Sperling Prostate Center

Warning: Don’t Supersize Your Prostate (Or Yourself)

If you want to be grossed out, watch the 2004 documentary Super Size Me by Morgan Spurlock. In case you missed seeing it, it chronicles a month in his life when he ate only McDonald’s food for breakfast, lunch and dinner. McDonald’s is hardly a fast food chain that specializes in fresh vegetarian meals. In an extreme form of the Western diet, for 30 days Spurlock lived (if one can call it living) on meat, cheese and refined flour. In terms of impact, it dropped a bomb on Spurlock’s health—thankfully it didn’t kill him, but as the days wore on, he felt miserable.

Our origins: activity and whole foods

A key factor that promoted human evolution/survival was the kind of food our remote ancestors ate.

…[T]he hunter-gatherers actively killed animals for food instead of scavenging meat left behind by other predators and devised ways of setting aside vegetation for consumption at a later date. … From their earliest days, the hunter-gatherer diet included various grasses, tubers, fruits, seeds and nuts.
The culture accelerated with the appearance of Homo erectus (1.9 million years ago), whose larger brain and shorter digestive system reflected the increased consumption of meat.[i]

Evolution of the prostate gland

Meanwhile, the hormonally-driven parts of mammals’ bodies were also evolving. Mammals appeared about 65 million years ago. The prostate came into existence in male mammals in parallel to breast evolution in female mammals. Professor Donald Coffey, PhD (Johns Hopkins University) tells us, “All male mammals have a prostate; however, the seminal vesicles are variable and are determined by the diet so that species primarily eating meat do not have seminal vesicles. The exception is the human, who has seminal vesicles and consumes meat, although this is a recent dietary change.”[ii] Of note, Coffey points out that the only other mammal at risk for prostate cancer (PCa) is the dog—a creature that is often fed scraps from its owner’s table.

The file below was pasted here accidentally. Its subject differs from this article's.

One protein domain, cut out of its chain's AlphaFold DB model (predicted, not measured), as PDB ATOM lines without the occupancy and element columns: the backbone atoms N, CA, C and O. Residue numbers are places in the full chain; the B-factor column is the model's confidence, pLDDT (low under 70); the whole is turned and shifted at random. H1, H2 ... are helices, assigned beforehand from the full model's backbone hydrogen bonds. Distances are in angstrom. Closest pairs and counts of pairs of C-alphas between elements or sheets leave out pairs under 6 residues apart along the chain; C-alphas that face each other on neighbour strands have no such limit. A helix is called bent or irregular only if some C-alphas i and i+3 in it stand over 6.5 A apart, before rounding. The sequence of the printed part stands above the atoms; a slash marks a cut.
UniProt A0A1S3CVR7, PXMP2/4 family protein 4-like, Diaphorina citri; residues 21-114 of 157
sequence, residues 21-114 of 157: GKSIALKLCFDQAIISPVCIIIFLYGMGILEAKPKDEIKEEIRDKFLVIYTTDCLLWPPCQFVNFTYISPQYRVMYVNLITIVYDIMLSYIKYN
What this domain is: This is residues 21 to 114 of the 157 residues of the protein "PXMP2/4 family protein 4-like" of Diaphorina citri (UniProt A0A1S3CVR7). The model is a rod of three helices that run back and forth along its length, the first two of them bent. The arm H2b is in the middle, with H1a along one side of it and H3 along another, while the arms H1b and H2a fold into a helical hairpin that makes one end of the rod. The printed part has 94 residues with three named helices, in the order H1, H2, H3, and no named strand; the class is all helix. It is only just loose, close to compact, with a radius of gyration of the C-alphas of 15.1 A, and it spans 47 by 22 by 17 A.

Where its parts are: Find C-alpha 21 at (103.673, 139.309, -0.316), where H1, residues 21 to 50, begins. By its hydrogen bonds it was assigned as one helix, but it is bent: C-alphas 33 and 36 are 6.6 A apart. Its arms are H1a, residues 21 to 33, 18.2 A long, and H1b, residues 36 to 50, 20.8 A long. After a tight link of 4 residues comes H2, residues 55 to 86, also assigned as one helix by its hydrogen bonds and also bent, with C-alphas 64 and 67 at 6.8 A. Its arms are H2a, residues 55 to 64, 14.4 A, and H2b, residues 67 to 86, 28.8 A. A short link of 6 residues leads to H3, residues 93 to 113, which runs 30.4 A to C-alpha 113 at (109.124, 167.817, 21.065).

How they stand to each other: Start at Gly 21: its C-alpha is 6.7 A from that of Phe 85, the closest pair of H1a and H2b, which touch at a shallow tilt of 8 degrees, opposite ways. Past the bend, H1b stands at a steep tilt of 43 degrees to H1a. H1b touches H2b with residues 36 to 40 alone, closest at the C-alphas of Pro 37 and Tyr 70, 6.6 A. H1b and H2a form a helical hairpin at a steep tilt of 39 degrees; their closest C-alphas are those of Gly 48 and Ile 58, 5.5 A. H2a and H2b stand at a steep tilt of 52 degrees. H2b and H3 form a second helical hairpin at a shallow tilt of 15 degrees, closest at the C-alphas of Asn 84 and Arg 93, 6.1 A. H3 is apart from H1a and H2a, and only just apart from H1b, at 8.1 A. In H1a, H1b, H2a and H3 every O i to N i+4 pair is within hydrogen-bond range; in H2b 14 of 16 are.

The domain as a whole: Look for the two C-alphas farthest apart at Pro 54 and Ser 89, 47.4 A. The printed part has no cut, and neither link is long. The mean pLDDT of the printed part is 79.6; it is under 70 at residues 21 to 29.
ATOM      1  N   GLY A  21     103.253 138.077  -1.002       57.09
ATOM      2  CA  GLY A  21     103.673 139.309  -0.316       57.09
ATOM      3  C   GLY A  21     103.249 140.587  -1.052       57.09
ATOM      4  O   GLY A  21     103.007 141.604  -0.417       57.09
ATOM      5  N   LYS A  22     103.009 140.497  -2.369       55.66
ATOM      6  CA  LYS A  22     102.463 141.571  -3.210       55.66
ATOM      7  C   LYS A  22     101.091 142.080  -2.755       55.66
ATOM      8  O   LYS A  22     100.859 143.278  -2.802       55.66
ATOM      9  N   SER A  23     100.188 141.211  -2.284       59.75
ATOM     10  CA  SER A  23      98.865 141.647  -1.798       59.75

The prostate is composed of several different types of cells, including its own population of stem cells. The instruction manual for stem cells is their DNA, and the cells are protected by various enzymes so their DNA does not get damaged. The “seeds” of these stem cells are responsive to male hormones (androgens), which cause them to grow in numbers, or shrink and disappear if deprived of androgens (e.g. castration, or androgen deprivation therapy for PCa). When the stem cells divide, they produce “stalks” called mature epithelial cells, which are the active factories for PSA and the prostatic fluid that is part of semen.

However, when the enzymes that protect the stem cells are harmed or destroyed, the stem cells’ DNA can become altered. Ultimately, this leads to the uncontrolled duplication of epithelial cells that we know as PCa.

Poor nutrition and prostate cancer